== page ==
Scientific American 38, 12.6.1847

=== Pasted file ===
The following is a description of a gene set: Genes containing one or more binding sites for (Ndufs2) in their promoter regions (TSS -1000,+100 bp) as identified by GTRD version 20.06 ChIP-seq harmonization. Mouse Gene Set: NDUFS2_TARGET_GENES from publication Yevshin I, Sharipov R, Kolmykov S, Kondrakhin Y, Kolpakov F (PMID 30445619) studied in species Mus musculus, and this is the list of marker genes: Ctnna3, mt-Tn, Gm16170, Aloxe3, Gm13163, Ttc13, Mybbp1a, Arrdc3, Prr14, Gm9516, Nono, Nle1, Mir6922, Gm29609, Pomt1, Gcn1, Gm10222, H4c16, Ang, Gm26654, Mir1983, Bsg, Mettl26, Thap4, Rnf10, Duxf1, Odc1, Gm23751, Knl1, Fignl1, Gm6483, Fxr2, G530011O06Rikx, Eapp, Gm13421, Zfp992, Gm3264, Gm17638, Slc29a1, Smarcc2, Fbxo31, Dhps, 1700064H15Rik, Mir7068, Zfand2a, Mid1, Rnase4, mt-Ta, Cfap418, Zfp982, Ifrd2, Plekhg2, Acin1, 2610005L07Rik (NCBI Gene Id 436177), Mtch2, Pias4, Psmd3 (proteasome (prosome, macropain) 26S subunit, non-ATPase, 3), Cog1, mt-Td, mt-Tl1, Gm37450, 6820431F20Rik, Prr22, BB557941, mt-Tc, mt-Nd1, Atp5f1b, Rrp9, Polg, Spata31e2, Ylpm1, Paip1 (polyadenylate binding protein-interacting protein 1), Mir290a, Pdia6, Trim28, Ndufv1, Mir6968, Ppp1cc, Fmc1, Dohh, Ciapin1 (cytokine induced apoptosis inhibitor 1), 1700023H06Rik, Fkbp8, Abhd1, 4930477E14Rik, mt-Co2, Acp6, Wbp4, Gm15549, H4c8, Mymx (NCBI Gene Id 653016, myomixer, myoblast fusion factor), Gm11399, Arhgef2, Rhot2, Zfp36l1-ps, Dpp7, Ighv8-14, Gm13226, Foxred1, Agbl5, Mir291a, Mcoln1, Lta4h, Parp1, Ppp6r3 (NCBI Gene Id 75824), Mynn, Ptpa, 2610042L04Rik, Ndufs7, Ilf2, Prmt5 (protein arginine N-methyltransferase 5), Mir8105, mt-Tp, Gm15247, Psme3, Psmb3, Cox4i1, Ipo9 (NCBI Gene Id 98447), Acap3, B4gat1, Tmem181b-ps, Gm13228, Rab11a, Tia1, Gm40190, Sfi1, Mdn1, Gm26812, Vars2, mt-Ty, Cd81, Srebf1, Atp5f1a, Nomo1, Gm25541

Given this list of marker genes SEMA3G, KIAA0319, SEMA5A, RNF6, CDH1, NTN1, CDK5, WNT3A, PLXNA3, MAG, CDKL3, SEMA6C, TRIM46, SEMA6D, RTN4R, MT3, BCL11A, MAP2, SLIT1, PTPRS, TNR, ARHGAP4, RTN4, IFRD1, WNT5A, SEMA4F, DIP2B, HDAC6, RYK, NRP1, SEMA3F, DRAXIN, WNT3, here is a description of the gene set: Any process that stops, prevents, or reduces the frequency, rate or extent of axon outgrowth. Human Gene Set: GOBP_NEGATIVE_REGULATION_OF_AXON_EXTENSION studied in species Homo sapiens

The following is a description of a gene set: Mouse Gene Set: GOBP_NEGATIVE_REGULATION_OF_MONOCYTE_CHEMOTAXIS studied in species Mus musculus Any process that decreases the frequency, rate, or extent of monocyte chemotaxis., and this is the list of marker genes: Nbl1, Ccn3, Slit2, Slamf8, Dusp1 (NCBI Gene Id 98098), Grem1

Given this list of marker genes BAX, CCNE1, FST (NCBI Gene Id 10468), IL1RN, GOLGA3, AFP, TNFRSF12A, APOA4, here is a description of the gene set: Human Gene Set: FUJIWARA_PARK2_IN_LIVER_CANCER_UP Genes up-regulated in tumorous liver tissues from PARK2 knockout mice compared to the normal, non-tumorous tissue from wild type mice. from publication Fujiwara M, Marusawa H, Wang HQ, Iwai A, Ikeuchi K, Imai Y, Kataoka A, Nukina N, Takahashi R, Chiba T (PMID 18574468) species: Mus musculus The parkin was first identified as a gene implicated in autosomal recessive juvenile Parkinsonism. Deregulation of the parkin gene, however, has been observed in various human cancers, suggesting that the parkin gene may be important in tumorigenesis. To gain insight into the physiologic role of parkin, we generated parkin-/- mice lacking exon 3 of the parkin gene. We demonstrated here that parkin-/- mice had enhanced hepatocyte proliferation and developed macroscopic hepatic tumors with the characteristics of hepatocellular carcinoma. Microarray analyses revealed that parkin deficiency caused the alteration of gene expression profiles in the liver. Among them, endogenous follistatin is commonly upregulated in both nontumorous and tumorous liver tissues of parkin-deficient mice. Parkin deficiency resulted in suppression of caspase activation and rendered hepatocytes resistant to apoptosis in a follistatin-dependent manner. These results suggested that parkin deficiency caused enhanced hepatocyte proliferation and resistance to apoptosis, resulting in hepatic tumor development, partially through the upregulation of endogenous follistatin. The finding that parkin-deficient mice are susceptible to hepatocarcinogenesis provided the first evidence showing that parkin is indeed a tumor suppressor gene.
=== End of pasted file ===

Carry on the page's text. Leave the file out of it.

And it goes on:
In the solar rays the tints are so combined that in their transmission through the atmosphere they yield a perfectly colorless light. - These tints are red, yellow and blue, and to their exact balance are we indebted for pure light. In artificial light this equilibrium is destroyed, for the red and yellow tints prede minute, and we are therefore more unable to judge of color by candle light. To remedy this it has been suggested to employ cobalt in the manufacture of lamp globes, &c., so that a slight tinge of blue might correct the artificial light.